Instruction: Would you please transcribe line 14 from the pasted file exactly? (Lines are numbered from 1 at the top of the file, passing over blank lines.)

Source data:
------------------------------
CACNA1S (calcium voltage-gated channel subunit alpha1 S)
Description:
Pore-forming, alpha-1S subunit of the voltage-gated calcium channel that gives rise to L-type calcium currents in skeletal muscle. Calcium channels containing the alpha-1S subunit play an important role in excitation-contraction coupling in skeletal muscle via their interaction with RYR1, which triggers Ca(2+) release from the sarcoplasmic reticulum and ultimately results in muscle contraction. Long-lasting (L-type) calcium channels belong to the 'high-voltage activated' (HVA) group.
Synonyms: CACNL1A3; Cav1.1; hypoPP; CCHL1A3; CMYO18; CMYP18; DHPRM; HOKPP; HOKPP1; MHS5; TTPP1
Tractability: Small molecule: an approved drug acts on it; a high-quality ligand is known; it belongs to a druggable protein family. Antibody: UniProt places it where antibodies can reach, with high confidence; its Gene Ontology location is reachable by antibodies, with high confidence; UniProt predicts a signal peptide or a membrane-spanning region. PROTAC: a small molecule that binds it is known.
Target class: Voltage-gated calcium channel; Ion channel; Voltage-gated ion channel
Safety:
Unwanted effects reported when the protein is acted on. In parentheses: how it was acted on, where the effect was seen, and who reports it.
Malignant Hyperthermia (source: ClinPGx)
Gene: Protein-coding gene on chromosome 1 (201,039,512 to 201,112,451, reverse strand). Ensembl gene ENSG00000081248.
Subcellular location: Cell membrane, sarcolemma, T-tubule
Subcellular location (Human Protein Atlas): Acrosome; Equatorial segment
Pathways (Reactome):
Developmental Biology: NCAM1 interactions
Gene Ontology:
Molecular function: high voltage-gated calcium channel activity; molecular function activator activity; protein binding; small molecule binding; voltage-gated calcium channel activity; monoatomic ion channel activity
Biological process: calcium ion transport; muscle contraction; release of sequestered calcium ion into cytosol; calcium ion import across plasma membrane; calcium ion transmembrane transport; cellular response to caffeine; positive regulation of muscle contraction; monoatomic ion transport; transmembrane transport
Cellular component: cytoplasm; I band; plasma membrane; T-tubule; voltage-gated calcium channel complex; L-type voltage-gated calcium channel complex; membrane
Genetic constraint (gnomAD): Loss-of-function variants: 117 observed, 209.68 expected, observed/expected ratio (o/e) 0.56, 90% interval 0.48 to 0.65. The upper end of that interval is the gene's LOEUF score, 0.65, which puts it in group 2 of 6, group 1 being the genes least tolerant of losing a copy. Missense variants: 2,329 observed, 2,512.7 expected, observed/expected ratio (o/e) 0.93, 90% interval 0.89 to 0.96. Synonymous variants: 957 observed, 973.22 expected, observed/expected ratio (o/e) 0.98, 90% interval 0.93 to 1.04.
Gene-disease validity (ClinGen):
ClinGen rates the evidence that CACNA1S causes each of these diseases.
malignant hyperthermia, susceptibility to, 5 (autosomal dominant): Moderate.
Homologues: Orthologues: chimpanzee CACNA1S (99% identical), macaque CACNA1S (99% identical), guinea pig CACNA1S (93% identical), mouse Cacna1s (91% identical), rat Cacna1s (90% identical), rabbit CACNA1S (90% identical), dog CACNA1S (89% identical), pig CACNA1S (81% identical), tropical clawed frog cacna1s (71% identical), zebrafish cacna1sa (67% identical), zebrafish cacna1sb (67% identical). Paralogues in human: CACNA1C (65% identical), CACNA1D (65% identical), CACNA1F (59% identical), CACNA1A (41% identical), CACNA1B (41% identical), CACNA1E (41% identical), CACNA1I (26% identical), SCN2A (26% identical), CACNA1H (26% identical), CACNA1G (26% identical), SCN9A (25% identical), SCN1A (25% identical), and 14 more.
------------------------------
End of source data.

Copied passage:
Developmental Biology: NCAM1 interactions